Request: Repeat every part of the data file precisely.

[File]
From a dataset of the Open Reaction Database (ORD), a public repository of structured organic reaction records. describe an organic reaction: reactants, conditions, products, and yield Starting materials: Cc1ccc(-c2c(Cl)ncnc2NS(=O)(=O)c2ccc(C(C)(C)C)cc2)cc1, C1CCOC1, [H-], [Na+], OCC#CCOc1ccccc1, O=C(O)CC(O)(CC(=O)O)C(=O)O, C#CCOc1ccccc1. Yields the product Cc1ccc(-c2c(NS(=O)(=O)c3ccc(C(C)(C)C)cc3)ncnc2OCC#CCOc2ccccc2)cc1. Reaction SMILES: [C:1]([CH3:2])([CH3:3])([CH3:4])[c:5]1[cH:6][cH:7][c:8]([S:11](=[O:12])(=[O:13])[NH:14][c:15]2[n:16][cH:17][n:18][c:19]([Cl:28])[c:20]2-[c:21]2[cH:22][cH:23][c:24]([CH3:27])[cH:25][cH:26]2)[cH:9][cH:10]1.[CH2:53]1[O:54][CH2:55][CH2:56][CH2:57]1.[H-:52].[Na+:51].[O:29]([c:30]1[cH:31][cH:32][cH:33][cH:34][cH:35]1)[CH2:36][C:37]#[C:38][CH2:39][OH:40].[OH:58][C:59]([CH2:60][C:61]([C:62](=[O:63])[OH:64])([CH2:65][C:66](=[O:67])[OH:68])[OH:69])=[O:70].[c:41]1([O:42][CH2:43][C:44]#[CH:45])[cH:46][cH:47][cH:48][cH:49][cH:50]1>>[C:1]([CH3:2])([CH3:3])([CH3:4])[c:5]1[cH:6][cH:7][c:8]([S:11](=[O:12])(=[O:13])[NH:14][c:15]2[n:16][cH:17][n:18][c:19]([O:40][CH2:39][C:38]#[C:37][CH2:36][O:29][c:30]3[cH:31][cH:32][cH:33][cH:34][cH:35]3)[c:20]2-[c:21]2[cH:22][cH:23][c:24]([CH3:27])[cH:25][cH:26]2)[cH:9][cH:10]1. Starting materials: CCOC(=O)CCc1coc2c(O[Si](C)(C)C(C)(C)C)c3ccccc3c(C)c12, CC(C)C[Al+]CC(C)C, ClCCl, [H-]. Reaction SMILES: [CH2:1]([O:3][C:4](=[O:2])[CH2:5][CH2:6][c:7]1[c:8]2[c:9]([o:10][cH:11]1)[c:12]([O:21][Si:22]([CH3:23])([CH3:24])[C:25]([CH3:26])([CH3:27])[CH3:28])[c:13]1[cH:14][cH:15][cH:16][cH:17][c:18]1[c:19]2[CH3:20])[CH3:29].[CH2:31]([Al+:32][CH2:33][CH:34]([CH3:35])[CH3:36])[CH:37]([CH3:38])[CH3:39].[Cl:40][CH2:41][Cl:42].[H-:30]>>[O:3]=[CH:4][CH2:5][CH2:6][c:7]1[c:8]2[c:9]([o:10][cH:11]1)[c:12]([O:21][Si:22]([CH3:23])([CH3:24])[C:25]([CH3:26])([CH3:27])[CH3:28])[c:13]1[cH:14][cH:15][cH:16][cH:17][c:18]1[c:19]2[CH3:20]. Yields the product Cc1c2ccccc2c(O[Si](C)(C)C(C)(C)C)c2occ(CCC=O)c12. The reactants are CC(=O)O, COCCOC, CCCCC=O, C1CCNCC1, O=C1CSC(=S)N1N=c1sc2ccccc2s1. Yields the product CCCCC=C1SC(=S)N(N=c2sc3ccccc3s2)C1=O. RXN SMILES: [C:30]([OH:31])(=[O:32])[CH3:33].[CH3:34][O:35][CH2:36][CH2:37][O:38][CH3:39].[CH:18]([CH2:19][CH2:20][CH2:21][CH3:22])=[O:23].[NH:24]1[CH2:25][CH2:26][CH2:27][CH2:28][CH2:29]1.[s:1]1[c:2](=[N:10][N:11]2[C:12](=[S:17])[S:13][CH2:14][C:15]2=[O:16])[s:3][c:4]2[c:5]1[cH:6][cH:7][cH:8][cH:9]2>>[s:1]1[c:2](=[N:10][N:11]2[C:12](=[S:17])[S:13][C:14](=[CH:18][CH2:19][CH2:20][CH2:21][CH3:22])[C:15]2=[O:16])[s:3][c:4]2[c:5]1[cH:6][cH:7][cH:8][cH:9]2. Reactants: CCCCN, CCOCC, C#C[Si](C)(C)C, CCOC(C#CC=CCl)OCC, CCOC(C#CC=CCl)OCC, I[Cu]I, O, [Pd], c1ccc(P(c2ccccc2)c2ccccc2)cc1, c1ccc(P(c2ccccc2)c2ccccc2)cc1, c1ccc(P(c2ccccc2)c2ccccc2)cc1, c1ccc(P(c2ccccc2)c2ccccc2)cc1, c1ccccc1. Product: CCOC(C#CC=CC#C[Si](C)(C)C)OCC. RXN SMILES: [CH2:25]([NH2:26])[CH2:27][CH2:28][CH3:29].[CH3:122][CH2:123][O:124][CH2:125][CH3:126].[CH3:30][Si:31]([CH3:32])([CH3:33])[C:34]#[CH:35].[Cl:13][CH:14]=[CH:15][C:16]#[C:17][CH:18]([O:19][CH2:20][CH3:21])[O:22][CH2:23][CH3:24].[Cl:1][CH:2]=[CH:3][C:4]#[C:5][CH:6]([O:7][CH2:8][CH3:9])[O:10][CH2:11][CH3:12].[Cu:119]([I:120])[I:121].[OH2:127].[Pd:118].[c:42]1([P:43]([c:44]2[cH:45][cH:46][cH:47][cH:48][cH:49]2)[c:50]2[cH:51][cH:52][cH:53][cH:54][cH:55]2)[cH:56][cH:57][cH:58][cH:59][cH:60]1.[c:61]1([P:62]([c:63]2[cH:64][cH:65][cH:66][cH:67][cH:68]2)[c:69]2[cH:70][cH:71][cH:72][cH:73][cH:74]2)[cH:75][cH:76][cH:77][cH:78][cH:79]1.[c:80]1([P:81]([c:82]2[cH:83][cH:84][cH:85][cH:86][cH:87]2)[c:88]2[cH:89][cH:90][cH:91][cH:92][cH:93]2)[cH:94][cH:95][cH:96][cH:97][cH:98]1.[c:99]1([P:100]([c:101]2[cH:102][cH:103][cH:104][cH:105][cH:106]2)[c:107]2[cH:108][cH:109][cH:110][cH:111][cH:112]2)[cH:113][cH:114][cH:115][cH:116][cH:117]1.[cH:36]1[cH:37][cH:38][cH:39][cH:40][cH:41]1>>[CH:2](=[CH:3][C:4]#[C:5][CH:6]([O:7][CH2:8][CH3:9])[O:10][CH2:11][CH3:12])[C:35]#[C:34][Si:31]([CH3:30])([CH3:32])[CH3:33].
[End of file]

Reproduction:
From a dataset of the Open Reaction Database (ORD), a public repository of structured organic reaction records. describe an organic reaction: reactants, conditions, products, and yield Starting materials: Cc1ccc(-c2c(Cl)ncnc2NS(=O)(=O)c2ccc(C(C)(C)C)cc2)cc1, C1CCOC1, [H-], [Na+], OCC#CCOc1ccccc1, O=C(O)CC(O)(CC(=O)O)C(=O)O, C#CCOc1ccccc1. Yields the product Cc1ccc(-c2c(NS(=O)(=O)c3ccc(C(C)(C)C)cc3)ncnc2OCC#CCOc2ccccc2)cc1. Reaction SMILES: [C:1]([CH3:2])([CH3:3])([CH3:4])[c:5]1[cH:6][cH:7][c:8]([S:11](=[O:12])(=[O:13])[NH:14][c:15]2[n:16][cH:17][n:18][c:19]([Cl:28])[c:20]2-[c:21]2[cH:22][cH:23][c:24]([CH3:27])[cH:25][cH:26]2)[cH:9][cH:10]1.[CH2:53]1[O:54][CH2:55][CH2:56][CH2:57]1.[H-:52].[Na+:51].[O:29]([c:30]1[cH:31][cH:32][cH:33][cH:34][cH:35]1)[CH2:36][C:37]#[C:38][CH2:39][OH:40].[OH:58][C:59]([CH2:60][C:61]([C:62](=[O:63])[OH:64])([CH2:65][C:66](=[O:67])[OH:68])[OH:69])=[O:70].[c:41]1([O:42][CH2:43][C:44]#[CH:45])[cH:46][cH:47][cH:48][cH:49][cH:50]1>>[C:1]([CH3:2])([CH3:3])([CH3:4])[c:5]1[cH:6][cH:7][c:8]([S:11](=[O:12])(=[O:13])[NH:14][c:15]2[n:16][cH:17][n:18][c:19]([O:40][CH2:39][C:38]#[C:37][CH2:36][O:29][c:30]3[cH:31][cH:32][cH:33][cH:34][cH:35]3)[c:20]2-[c:21]2[cH:22][cH:23][c:24]([CH3:27])[cH:25][cH:26]2)[cH:9][cH:10]1. Starting materials: CCOC(=O)CCc1coc2c(O[Si](C)(C)C(C)(C)C)c3ccccc3c(C)c12, CC(C)C[Al+]CC(C)C, ClCCl, [H-]. Reaction SMILES: [CH2:1]([O:3][C:4](=[O:2])[CH2:5][CH2:6][c:7]1[c:8]2[c:9]([o:10][cH:11]1)[c:12]([O:21][Si:22]([CH3:23])([CH3:24])[C:25]([CH3:26])([CH3:27])[CH3:28])[c:13]1[cH:14][cH:15][cH:16][cH:17][c:18]1[c:19]2[CH3:20])[CH3:29].[CH2:31]([Al+:32][CH2:33][CH:34]([CH3:35])[CH3:36])[CH:37]([CH3:38])[CH3:39].[Cl:40][CH2:41][Cl:42].[H-:30]>>[O:3]=[CH:4][CH2:5][CH2:6][c:7]1[c:8]2[c:9]([o:10][cH:11]1)[c:12]([O:21][Si:22]([CH3:23])([CH3:24])[C:25]([CH3:26])([CH3:27])[CH3:28])[c:13]1[cH:14][cH:15][cH:16][cH:17][c:18]1[c:19]2[CH3:20]. Yields the product Cc1c2ccccc2c(O[Si](C)(C)C(C)(C)C)c2occ(CCC=O)c12. The reactants are CC(=O)O, COCCOC, CCCCC=O, C1CCNCC1, O=C1CSC(=S)N1N=c1sc2ccccc2s1. Yields the product CCCCC=C1SC(=S)N(N=c2sc3ccccc3s2)C1=O. RXN SMILES: [C:30]([OH:31])(=[O:32])[CH3:33].[CH3:34][O:35][CH2:36][CH2:37][O:38][CH3:39].[CH:18]([CH2:19][CH2:20][CH2:21][CH3:22])=[O:23].[NH:24]1[CH2:25][CH2:26][CH2:27][CH2:28][CH2:29]1.[s:1]1[c:2](=[N:10][N:11]2[C:12](=[S:17])[S:13][CH2:14][C:15]2=[O:16])[s:3][c:4]2[c:5]1[cH:6][cH:7][cH:8][cH:9]2>>[s:1]1[c:2](=[N:10][N:11]2[C:12](=[S:17])[S:13][C:14](=[CH:18][CH2:19][CH2:20][CH2:21][CH3:22])[C:15]2=[O:16])[s:3][c:4]2[c:5]1[cH:6][cH:7][cH:8][cH:9]2. Reactants: CCCCN, CCOCC, C#C[Si](C)(C)C, CCOC(C#CC=CCl)OCC, CCOC(C#CC=CCl)OCC, I[Cu]I, O, [Pd], c1ccc(P(c2ccccc2)c2ccccc2)cc1, c1ccc(P(c2ccccc2)c2ccccc2)cc1, c1ccc(P(c2ccccc2)c2ccccc2)cc1, c1ccc(P(c2ccccc2)c2ccccc2)cc1, c1ccccc1. Product: CCOC(C#CC=CC#C[Si](C)(C)C)OCC. RXN SMILES: [CH2:25]([NH2:26])[CH2:27][CH2:28][CH3:29].[CH3:122][CH2:123][O:124][CH2:125][CH3:126].[CH3:30][Si:31]([CH3:32])([CH3:33])[C:34]#[CH:35].[Cl:13][CH:14]=[CH:15][C:16]#[C:17][CH:18]([O:19][CH2:20][CH3:21])[O:22][CH2:23][CH3:24].[Cl:1][CH:2]=[CH:3][C:4]#[C:5][CH:6]([O:7][CH2:8][CH3:9])[O:10][CH2:11][CH3:12].[Cu:119]([I:120])[I:121].[OH2:127].[Pd:118].[c:42]1([P:43]([c:44]2[cH:45][cH:46][cH:47][cH:48][cH:49]2)[c:50]2[cH:51][cH:52][cH:53][cH:54][cH:55]2)[cH:56][cH:57][cH:58][cH:59][cH:60]1.[c:61]1([P:62]([c:63]2[cH:64][cH:65][cH:66][cH:67][cH:68]2)[c:69]2[cH:70][cH:71][cH:72][cH:73][cH:74]2)[cH:75][cH:76][cH:77][cH:78][cH:79]1.[c:80]1([P:81]([c:82]2[cH:83][cH:84][cH:85][cH:86][cH:87]2)[c:88]2[cH:89][cH:90][cH:91][cH:92][cH:93]2)[cH:94][cH:95][cH:96][cH:97][cH:98]1.[c:99]1([P:100]([c:101]2[cH:102][cH:103][cH:104][cH:105][cH:106]2)[c:107]2[cH:108][cH:109][cH:110][cH:111][cH:112]2)[cH:113][cH:114][cH:115][cH:116][cH:117]1.[cH:36]1[cH:37][cH:38][cH:39][cH:40][cH:41]1>>[CH:2](=[CH:3][C:4]#[C:5][CH:6]([O:7][CH2:8][CH3:9])[O:10][CH2:11][CH3:12])[C:35]#[C:34][Si:31]([CH3:30])([CH3:32])[CH3:33].